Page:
To constitute "royalty" under India-USA DTAA, it is the consideration for transfer of "use of copyright in the work" and not the "use of work" itself. However, 'Explanation 4' inserted under section 9(1)(vi) by the Finance Act, 2012, provides that the transfer of rights includes and has always included the right for use or right to use a computer software including granting of a license. Thus, it cannot be said that the definition of royalty under the Income Tax Act is in paramateria with that under the DTAA. Even otherwise, TDS liability does not arise on basis of retrospective amendment in definition of royalty
(a) The assessee had purchased software from residents of different countries for its business of oil and gas exploration. It made payment for such purchase without deducting tax at source.
(b) Assessing Officer was of the view Explanation 4 has been inserted with retrospective effect in section 9(1)(vi) which specifically includes computer software in the definition of royalty. These payments would be liable for TDS deduction u/s 195. Thus, assessee to be treated as assessee-in-default.
(c) On appeal, the CIT(A) held that the payment made by the assessee for purchase of software would not amount to royalty.
(d) The aggrieved-revenue filed an instant appeal before the Tribunal.
The Tribunal Held in favour of assessee as under:
(1) A perusal of the definition of royalty as provided in Article 12 of the India-USA 'DTAA' reveals that it is the payment which is received as consideration for the 'use of' or the 'right to use' 'any copyright of literary, artistic, scientific work including….'(emphasis supplied)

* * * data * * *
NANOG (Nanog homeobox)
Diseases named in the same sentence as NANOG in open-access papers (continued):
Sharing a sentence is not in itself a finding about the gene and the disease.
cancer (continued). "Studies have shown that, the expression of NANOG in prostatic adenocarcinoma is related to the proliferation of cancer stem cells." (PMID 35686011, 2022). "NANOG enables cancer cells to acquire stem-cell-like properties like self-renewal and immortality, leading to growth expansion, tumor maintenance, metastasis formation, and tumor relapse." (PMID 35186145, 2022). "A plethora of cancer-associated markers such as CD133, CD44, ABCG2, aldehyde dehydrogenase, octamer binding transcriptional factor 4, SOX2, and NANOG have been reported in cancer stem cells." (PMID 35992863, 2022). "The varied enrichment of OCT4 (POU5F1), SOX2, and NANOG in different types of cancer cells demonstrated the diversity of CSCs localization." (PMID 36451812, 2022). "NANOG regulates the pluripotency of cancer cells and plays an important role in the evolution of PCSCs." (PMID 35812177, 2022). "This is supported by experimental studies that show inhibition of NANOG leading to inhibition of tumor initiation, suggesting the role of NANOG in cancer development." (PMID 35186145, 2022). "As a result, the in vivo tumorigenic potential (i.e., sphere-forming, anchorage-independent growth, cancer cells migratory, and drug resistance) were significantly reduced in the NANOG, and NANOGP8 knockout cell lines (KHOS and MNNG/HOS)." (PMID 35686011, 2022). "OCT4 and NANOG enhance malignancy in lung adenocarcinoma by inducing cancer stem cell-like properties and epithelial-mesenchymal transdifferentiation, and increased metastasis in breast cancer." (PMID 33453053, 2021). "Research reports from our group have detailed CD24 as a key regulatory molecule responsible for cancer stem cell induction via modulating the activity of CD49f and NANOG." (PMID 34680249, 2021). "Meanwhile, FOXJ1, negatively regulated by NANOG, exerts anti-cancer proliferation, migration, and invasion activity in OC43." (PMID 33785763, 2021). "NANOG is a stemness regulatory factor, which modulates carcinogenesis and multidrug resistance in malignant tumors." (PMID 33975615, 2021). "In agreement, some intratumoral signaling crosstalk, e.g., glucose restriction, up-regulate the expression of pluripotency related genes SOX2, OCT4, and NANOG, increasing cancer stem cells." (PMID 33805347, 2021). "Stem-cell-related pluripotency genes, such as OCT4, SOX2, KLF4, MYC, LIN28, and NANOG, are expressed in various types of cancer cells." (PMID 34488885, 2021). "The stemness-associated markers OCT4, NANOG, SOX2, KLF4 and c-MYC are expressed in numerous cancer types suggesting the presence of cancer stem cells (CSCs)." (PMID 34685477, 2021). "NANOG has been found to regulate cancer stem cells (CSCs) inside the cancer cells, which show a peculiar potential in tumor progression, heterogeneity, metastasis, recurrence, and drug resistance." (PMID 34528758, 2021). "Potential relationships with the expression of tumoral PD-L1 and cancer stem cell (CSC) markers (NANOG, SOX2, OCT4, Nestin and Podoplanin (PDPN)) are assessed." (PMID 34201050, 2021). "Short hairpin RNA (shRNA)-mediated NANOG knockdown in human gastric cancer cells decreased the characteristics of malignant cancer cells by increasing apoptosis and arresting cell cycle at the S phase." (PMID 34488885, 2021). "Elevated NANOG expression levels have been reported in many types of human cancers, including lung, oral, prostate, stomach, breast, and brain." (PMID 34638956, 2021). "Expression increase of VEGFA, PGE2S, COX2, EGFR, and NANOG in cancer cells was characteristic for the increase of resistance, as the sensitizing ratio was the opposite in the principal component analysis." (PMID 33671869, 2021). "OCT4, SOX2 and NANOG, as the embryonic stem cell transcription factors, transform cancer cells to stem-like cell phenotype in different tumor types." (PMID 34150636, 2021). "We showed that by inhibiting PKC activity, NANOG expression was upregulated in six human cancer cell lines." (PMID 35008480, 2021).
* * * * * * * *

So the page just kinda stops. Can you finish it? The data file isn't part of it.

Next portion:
(2) Hence, what is relevant is the consideration paid 'for the use of' or the right 'to use' any 'copyright'. The right to use a computer software programme has not been specifically mentioned in the DTAA with any country
(3) However, 'Explanation 4' inserted under section 9(1)(vi) by the Finance Act, 2012, provides that the transfer of rights in respect of any right, property or information includes and has always included the right for use or right to use a computer software including granting of a license.
(4) Under the circumstances, it cannot be said that the definition of royalty under the Income Tax Act is in paramateria with that under the DTAA. Since the definition provided under the royalty in the DTAA is more beneficial to the assessee, as per the provisions of section 90, the definition of royalty as provided under DTAA is to be taken.
(5) One has to understand the difference between the term "use of copy right in software"and "use of software" itself. To constitute "royalty" under DTAA, it is the consideration for transfer of "use of copyright in the work" and not the "use of work" itself.
(6) In our view the sale of a CD ROM/diskette containing software is not a license but it is a sale of a product which, of course, is a copyrighted product and the owner of the copyright by way of agreement puts the conditions and restrictions on the use of the product so that his copyrights in such copyrighted article or the work may not be infringed.
(7) The assessee could not be said to have paid the consideration for use of or the right to use copyright but had simply purchased the copyrighted work embedded in the CD-ROM which could be said to be sale of 'good' by the owner. The consideration paid by the assessee as per the clauses of the DTAA could not be said to be royalty and the same would be outside the scope of the definition of 'royalty' as provided in the DTAA.
(8) Amendment vide which the Explanation 4 has been with retrospective effect to section 9(1)(vi) and has the effect of change in the law. By the introduction of the said Explanation 4, computer software has been specifically included in the definition of 'right, property or information' which was never assumed to have been included by any court of law prior to such insertion
(9) The assessee was under the bonafide belief that there was no liability to deduct tax in respect of the consideration paid for the said purchase of software. Hence, assessee was not supposed to deduct TDS on such purchases.